Risk Factors May Include:

  • UV light exposure-natural and artificial and a history of severe sunburns
  • Moles-excessive number of normal moles (over 50) and large number of atypical moles (dysplastic nevi)
  • Fair Skin-occurs more often in people with fair skin, freckles and light hair
  • Family History-10% of all people diagnosed have a family history
  • Immune Suppression-a weakened immune system due to other factors
  • Age-the most common cancer in people younger than 30, but more likely to occur in older populations
  • Sex-Men have a higher incidence
  • History of Melanoma-people who have had melanoma are at greater risk for a second diagnosis
  • Xeroderma Pigmentosum-a rare inherited genetic condition that prevents the skin from repairing

For more information on risk factors see the American Cancer Society site.

Read more

Schizophrenia Diseases

March 24, 2008 by  
Filed under SCHIZOPHRENIA

By Robin Kumar Lim

Schizophrenia (literally “split mind”) is often thought of as a split or dual personality. However, this disease is best defined as a disorganization of normal thought and feeling. It is probably caused by the malfunctioning of the cells through which information flows within the brain. Symptoms usually appear in late adolescence or early adulthood, and extreme mental stress almost always triggers them. The illness is lifelong, but acute attacks tend to come and go, and usually occur at times of emotional upheaval or personal loss.

What are The Symptoms?

Some popular novels, plays and movies have encouraged us to think of schizophrenia in extremely narrow and dramatic terms. Schizophrenia has been presented quite often in terms of the split personality, two seemingly individual and separate people living within the same body.

For most people with schizophrenia, an attack begins with a gradual, or occasionally sudden, withdrawal from day-to-day activities. The person’s speech may become increasingly vague, and he or she may seem to be unable to follow a simple conversation. An acute attack happens unexpectedly. Often the onset is so gradual that it is difficult to know when psychotic symptoms appear. Among such symptoms are apparently disconnected remarks, along with blank looks, that are followed by sudden statements that seem to spring into the speaker’s mind.

Schizophrenics often believe that others hear and “steal” their thoughts. Sometimes they fear they have lost control of bodily movement as well as thought, as if they were puppets. They frequently believe they hear voices, often hostile ones. Less commonly, they have hallucinations of odd physical sensations, of being given poison, or otherwise being attacked by others. In time many schizophrenics build up a set of beliefs in a fantasy world. They may express exaggerated feelings of happiness, bewilderment, or despair. They may laugh at a sad moment or cry without cause. Or they may seem devoid of feeling, so that it becomes almost impossible to make emotional contact with them.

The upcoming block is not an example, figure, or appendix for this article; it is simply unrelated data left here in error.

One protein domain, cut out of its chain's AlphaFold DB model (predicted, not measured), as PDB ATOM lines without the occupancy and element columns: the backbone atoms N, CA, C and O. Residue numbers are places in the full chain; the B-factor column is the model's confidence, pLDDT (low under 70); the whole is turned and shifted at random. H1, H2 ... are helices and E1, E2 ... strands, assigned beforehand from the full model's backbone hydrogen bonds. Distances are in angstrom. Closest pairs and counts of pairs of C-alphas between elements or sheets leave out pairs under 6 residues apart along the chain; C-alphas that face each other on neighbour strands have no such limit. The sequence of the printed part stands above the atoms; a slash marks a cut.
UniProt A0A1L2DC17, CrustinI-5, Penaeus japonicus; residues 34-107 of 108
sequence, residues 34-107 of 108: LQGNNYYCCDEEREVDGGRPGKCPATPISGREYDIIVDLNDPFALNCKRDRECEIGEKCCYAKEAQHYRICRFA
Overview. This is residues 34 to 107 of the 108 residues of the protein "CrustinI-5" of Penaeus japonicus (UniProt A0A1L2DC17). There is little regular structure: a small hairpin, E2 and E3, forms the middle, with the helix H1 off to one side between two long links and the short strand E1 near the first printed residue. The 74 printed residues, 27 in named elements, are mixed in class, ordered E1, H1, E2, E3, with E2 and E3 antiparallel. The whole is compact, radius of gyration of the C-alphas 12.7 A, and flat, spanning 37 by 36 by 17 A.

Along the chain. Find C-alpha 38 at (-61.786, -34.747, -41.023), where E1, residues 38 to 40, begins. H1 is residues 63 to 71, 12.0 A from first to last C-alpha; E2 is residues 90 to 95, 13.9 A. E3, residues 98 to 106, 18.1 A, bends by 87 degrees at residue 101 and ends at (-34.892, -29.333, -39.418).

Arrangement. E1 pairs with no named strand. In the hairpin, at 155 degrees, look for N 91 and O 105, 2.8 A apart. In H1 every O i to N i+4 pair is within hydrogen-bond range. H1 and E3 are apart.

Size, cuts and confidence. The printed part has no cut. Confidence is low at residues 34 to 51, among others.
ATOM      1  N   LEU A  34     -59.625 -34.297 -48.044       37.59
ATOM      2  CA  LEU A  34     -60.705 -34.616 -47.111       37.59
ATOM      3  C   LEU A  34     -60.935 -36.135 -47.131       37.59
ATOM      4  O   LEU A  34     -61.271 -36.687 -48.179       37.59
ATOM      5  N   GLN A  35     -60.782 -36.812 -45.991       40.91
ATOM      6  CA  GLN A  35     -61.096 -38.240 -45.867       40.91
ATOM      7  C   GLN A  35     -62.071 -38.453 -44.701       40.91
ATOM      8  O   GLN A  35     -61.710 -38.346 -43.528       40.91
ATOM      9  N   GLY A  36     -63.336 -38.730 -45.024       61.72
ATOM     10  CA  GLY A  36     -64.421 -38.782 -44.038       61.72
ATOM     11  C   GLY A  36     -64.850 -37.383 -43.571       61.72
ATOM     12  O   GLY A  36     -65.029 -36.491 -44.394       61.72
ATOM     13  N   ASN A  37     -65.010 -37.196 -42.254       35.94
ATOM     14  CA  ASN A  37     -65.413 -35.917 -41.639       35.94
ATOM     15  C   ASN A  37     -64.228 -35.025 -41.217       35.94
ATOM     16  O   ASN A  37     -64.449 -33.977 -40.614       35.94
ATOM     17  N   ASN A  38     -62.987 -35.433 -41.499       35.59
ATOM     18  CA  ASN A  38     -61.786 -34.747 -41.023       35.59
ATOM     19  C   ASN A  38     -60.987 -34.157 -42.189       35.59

There are several types of schizophrenia that are characterized by the predominant symptoms, but the only practical distinction that most doctors now make is between the paranoid and other types. The main symptom of a person with paranoid schizophrenia is constant suspicion and resentment, accompanied by fear that people are hostile or even plotting to destroy him or her.

What are The Risks?

Most young and middle-aged patients in mental hospitals are there because they are schizophrenic. About 1 person in 1000 has been treated for the disorder. Men and women are equally susceptible. Paranoid schizophrenia is most common in early adulthood (late 20’s through 30’s).

The abnormality of brain chemistry that underlies schizophrenia can be inherited, but if it runs in your family, you will not necessarily have schizophrenic attacks. You may, however, have either a “schizoid personality” (a tendency towards extreme shyness and withdrawal) or a “paranoid personality” (a tendency towards over-sensitivity and distrustfulness) .

People who have attacks of schizophrenia in its most severe forms may physically harm themselves or others, or may try to commit suicide .

What Should be Done?

If you suspect that someone in your family is schizophrenic, try to get them to see a physician. It may not be easy. People who are becoming mentally ill often refuse to admit it. Even those who realize that something is wrong have a fear of being “put away.” But medical care is vital. Do not leave a person who seems extremely disturbed alone. The presence of a relative or friend to reassure them, or even keep them from hurting themselves until help arrives, may be essential. People with symptoms similar to those of schizophrenia are usually admitted to a hospital for a preliminary period of observation. During this time tests are carried out to make sure these symptoms are not due to a physical illness such as a brain tumor.

What is Treatment?

Severe cases must be treated in a hospital. Treatment usually involves the use of drugs, psychotherapy and rehabilitation.

The most effective drugs are regular doses of special tranquilizers designed to modify abnormal brain chemistry. As symptoms gradually disappear, doses are reduced, and all medication may be discontinued when the acute attack ends. Some people, however, need long-term medication. They may either take pills regularly or be given an injection every two to four weeks. Occasionally antidepressant drugs are also prescribed . In rare cases electroshock therapy (EST) may be recommended.